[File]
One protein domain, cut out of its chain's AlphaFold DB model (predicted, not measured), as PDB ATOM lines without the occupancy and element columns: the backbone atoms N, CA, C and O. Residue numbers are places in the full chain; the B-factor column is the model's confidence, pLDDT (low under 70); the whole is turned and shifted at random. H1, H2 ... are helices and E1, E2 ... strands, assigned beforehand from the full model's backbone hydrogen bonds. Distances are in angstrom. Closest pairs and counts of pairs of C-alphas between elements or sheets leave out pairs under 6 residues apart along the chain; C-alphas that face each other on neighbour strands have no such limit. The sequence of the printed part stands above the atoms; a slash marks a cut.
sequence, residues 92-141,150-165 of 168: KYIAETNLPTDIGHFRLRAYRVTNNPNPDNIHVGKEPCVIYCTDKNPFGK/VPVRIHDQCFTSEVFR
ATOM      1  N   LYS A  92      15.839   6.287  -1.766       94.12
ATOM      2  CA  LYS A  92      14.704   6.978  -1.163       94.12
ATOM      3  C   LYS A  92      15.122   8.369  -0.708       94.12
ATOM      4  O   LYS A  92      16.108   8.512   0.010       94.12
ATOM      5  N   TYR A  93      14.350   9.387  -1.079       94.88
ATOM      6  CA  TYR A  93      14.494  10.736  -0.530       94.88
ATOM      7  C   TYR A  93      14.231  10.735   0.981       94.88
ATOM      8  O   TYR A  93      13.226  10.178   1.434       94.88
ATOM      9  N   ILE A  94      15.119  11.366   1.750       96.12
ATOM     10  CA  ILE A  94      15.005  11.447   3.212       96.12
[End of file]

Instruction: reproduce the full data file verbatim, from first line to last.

One protein domain, cut out of its chain's AlphaFold DB model (predicted, not measured), as PDB ATOM lines without the occupancy and element columns: the backbone atoms N, CA, C and O. Residue numbers are places in the full chain; the B-factor column is the model's confidence, pLDDT (low under 70); the whole is turned and shifted at random. H1, H2 ... are helices and E1, E2 ... strands, assigned beforehand from the full model's backbone hydrogen bonds. Distances are in angstrom. Closest pairs and counts of pairs of C-alphas between elements or sheets leave out pairs under 6 residues apart along the chain; C-alphas that face each other on neighbour strands have no such limit. The sequence of the printed part stands above the atoms; a slash marks a cut.
sequence, residues 92-141,150-165 of 168: KYIAETNLPTDIGHFRLRAYRVTNNPNPDNIHVGKEPCVIYCTDKNPFGK/VPVRIHDQCFTSEVFR
ATOM      1  N   LYS A  92      15.839   6.287  -1.766       94.12
ATOM      2  CA  LYS A  92      14.704   6.978  -1.163       94.12
ATOM      3  C   LYS A  92      15.122   8.369  -0.708       94.12
ATOM      4  O   LYS A  92      16.108   8.512   0.010       94.12
ATOM      5  N   TYR A  93      14.350   9.387  -1.079       94.88
ATOM      6  CA  TYR A  93      14.494  10.736  -0.530       94.88
ATOM      7  C   TYR A  93      14.231  10.735   0.981       94.88
ATOM      8  O   TYR A  93      13.226  10.178   1.434       94.88
ATOM      9  N   ILE A  94      15.119  11.366   1.750       96.12
ATOM     10  CA  ILE A  94      15.005  11.447   3.212       96.12